Symptoms: dyspnea, cough, sputum production, and wheeze.
Risk factors: tobacco smoke, air pollution.
Spirometry: airflow obstruction that is not fully reversible.
General Principles in Older Adults
Chronic obstructive pulmonary disease (COPD) is a common pulmonary condition characterized by persistent airflow obstruction that is not fully reversible with bronchodilators. COPD is a major cause of morbidity and mortality in the United States and worldwide. In the United States, COPD affects 5% to 20% of the adult population, depending on the population studied. COPD is of special concern to older adults, as its prevalence rises steeply with age, affecting up to 10% of the older adult population. Over the past 30 years, mortality from COPD has increased substantially in the United States, and the number of women dying from COPD has surpassed the number for men. COPD is now the third leading cause of death in the United States, accounting for more than 126,000 deaths in 2005, and it is the fourth leading cause of death worldwide.
COPD represents a major public health challenge, as it is largely preventable and treatable, and, yet, it is the only common chronic illness where morbidity and mortality continue to climb. It is a significant cause of hospitalization, particularly in the older population. Rates of hospitalization for COPD increased more than 30% between 1992 and 2006. In 2006, COPD accounted for approximately 672,000 hospital discharges in the United States. The hospitalization rate for those 65 years of age and older was 4 times higher than for those in the 45–64 years of age group. According to the National Heart, Lung, and Blood Institute, the national projected annual cost for COPD in 2010 was $49.9 billion. COPD is a more costly disease than asthma, and the majority of those costs are related to services associated with exacerbations. The burden of COPD is projected to increase in the coming decades as a result of continued exposure to COPD risk factors and the aging of the population.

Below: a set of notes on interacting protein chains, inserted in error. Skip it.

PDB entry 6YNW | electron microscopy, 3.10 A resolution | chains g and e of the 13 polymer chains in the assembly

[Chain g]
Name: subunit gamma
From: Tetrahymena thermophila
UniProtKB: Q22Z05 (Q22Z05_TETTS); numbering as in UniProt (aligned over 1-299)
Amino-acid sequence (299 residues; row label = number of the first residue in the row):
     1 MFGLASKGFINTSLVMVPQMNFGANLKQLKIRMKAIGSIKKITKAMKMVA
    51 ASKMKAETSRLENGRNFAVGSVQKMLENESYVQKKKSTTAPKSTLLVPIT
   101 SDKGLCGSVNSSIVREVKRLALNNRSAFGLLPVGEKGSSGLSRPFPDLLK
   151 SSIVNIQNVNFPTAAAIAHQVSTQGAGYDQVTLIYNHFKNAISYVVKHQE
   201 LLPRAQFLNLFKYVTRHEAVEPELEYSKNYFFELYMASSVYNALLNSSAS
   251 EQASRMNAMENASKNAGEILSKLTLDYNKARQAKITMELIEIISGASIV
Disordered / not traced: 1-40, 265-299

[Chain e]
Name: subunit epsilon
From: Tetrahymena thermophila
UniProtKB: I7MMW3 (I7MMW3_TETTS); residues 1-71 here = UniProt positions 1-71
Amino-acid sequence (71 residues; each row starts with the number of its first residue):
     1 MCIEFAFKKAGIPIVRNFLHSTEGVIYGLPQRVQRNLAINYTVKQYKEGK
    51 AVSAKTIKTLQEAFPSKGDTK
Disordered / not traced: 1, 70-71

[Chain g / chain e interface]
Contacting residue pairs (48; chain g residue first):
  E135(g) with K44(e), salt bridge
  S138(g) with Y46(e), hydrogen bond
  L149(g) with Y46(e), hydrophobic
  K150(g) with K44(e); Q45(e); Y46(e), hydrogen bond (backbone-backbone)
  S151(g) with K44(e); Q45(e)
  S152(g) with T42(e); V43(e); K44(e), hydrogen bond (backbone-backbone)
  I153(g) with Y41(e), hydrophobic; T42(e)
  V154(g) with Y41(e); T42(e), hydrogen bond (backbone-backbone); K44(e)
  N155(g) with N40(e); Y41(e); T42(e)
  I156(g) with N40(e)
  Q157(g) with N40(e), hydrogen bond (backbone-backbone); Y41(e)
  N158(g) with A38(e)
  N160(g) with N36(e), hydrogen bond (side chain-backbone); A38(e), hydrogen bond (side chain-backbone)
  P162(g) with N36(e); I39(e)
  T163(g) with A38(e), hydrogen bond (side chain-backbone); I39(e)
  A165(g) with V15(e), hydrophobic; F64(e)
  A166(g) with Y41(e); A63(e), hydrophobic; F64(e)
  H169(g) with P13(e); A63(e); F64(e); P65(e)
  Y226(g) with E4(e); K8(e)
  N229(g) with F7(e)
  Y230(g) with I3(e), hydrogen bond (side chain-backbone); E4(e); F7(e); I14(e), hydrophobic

COPD is defined as an inflammatory respiratory disease involving persistent airflow limitation that is incompletely reversible with bronchodilators. The airflow obstruction is usually progressive and associated with an abnormal chronic inflammatory response of the lungs to noxious particles or gases, primarily associated with cigarette smoking. Current definitions of COPD no longer include the terms “emphysema” and “chronic bronchitis,” although such terms are still used clinically. Emphysema is defined pathologically and refers to the destruction of the alveoli, the gas-exchanging surfaces of the lung, resulting in the enlargement of the airspaces distal to the terminal bronchioles. Chronic bronchitis is a clinical term that is used to describe the presence of cough and sputum production for at least 3 months during each of 2 consecutive years.
Estimates of the prevalence of COPD depend on the definition and criteria used, and vary widely, ranging ...